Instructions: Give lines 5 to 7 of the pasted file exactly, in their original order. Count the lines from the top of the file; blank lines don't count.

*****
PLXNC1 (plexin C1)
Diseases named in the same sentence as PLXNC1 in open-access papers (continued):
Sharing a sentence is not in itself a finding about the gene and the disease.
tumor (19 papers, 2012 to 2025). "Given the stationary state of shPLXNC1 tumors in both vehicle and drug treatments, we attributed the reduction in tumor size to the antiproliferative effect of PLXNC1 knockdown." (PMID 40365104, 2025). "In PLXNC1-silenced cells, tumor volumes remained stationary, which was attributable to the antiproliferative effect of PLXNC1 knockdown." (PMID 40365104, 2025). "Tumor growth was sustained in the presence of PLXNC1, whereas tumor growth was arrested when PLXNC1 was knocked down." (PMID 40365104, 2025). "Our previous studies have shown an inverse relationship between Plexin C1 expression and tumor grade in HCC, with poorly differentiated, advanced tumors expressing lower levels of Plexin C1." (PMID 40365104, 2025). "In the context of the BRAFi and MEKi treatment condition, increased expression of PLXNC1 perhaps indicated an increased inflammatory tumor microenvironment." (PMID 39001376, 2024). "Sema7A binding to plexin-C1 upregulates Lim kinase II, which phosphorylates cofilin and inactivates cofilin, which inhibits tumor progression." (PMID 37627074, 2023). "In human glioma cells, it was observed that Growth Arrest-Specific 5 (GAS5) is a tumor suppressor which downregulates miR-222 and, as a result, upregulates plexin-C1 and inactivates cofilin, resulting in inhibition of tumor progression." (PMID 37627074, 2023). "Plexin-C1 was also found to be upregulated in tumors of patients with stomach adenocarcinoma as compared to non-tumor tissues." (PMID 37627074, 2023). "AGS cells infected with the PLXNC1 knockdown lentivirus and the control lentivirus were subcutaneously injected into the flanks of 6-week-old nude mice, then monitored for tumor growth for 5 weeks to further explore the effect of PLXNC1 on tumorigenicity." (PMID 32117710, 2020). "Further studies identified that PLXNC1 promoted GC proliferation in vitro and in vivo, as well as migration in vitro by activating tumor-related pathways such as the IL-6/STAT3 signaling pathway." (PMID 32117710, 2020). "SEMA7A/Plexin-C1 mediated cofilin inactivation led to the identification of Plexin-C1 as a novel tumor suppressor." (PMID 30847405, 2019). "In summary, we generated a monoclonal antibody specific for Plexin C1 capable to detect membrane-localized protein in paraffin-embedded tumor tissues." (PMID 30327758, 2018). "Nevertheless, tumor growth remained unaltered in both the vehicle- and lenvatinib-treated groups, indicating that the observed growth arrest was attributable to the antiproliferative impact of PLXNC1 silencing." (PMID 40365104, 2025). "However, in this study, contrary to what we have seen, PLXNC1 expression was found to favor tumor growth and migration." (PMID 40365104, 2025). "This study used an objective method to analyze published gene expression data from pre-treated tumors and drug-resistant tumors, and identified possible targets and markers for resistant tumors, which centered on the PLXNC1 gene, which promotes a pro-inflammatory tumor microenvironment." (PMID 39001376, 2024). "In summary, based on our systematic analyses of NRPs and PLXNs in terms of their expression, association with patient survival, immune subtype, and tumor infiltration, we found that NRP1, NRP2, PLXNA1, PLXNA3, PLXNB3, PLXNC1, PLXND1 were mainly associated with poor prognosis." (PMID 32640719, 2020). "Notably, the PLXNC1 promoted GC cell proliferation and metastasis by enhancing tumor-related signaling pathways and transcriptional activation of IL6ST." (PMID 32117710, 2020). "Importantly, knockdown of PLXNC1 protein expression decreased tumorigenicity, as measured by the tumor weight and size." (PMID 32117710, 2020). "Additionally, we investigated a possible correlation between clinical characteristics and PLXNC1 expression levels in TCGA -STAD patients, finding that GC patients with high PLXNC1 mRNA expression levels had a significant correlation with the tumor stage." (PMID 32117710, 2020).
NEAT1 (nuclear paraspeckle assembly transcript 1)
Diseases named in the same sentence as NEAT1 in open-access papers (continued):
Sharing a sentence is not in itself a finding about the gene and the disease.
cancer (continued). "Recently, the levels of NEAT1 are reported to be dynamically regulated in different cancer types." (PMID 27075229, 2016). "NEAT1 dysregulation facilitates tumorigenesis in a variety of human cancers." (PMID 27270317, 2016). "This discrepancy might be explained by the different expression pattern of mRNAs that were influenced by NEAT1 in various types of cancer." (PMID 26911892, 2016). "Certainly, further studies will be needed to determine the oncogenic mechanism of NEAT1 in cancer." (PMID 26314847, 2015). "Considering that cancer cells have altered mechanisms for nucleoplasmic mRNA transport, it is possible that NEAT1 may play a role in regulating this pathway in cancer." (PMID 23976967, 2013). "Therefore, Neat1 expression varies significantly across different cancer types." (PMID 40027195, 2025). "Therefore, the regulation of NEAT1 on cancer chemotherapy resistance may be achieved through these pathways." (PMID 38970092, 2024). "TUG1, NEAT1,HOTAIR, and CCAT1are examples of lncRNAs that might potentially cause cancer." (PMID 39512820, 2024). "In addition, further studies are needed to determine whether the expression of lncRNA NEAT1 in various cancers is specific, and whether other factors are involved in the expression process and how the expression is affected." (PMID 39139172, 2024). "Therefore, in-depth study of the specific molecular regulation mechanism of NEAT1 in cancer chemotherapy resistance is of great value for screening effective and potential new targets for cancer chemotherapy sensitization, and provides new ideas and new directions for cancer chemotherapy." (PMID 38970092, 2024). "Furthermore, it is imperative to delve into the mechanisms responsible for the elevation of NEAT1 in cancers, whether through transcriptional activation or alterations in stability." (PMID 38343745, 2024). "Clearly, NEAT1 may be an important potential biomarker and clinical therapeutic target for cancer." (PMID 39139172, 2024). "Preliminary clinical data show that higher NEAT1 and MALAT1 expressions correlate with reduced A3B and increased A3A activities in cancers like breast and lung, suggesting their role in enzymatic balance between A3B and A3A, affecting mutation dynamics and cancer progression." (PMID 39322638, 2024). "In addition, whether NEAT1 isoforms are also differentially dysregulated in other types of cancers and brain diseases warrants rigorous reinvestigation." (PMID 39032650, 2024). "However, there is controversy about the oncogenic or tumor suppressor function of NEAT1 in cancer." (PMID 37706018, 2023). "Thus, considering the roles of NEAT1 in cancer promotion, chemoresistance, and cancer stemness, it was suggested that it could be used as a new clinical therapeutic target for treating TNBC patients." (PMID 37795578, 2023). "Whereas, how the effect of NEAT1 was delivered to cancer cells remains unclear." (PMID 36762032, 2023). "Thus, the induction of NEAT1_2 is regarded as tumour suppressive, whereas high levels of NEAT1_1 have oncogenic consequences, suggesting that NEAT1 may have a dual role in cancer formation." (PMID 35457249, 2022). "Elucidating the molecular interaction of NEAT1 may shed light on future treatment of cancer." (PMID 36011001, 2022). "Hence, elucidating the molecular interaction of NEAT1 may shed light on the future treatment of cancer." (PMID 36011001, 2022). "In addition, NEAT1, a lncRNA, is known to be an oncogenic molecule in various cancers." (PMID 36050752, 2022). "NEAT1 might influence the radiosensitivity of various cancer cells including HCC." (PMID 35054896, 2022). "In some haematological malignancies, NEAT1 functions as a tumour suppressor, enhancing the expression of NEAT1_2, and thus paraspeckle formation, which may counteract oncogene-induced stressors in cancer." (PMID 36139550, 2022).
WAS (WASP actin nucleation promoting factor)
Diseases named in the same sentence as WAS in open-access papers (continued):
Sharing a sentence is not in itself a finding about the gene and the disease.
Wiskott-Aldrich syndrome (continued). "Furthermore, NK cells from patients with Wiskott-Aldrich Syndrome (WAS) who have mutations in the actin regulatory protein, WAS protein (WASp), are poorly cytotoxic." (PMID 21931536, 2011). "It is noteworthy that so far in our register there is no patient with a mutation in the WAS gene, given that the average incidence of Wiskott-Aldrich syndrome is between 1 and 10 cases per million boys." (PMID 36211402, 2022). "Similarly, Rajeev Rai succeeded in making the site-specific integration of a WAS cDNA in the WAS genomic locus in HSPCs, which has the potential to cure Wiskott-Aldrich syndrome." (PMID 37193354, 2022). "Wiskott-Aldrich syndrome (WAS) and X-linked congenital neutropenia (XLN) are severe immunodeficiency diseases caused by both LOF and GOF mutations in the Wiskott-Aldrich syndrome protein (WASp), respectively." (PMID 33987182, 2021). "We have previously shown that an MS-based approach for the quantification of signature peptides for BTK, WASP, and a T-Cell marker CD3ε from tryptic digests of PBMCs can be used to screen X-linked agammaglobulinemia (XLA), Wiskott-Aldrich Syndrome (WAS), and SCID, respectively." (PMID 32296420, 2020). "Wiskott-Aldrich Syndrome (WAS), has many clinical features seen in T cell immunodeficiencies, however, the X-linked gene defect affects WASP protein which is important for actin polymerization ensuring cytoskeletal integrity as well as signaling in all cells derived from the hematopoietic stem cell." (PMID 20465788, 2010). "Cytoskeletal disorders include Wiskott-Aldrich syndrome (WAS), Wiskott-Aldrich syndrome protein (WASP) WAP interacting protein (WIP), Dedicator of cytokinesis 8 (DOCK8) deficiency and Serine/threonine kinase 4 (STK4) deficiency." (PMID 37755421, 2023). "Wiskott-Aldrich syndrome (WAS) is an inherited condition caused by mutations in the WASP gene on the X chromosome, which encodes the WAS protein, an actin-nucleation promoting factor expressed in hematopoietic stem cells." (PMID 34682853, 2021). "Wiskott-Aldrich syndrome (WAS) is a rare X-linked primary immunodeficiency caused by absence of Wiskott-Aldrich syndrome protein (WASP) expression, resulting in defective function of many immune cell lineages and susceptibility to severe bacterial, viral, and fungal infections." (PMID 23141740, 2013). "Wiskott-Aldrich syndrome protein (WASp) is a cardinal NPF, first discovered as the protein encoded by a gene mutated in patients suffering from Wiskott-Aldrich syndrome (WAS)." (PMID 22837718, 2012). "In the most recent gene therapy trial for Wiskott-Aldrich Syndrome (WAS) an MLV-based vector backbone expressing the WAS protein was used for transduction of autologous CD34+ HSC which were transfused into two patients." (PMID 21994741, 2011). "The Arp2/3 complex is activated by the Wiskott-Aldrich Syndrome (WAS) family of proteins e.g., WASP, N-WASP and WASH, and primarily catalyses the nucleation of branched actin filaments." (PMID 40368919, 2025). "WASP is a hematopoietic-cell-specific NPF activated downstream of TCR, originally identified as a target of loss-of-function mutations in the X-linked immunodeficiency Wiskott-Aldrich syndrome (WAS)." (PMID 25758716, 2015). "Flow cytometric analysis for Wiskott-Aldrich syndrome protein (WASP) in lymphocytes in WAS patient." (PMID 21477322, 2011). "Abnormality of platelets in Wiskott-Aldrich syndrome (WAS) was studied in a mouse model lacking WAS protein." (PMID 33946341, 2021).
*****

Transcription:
NEAT1 (nuclear paraspeckle assembly transcript 1)
Diseases named in the same sentence as NEAT1 in open-access papers (continued):
Sharing a sentence is not in itself a finding about the gene and the disease.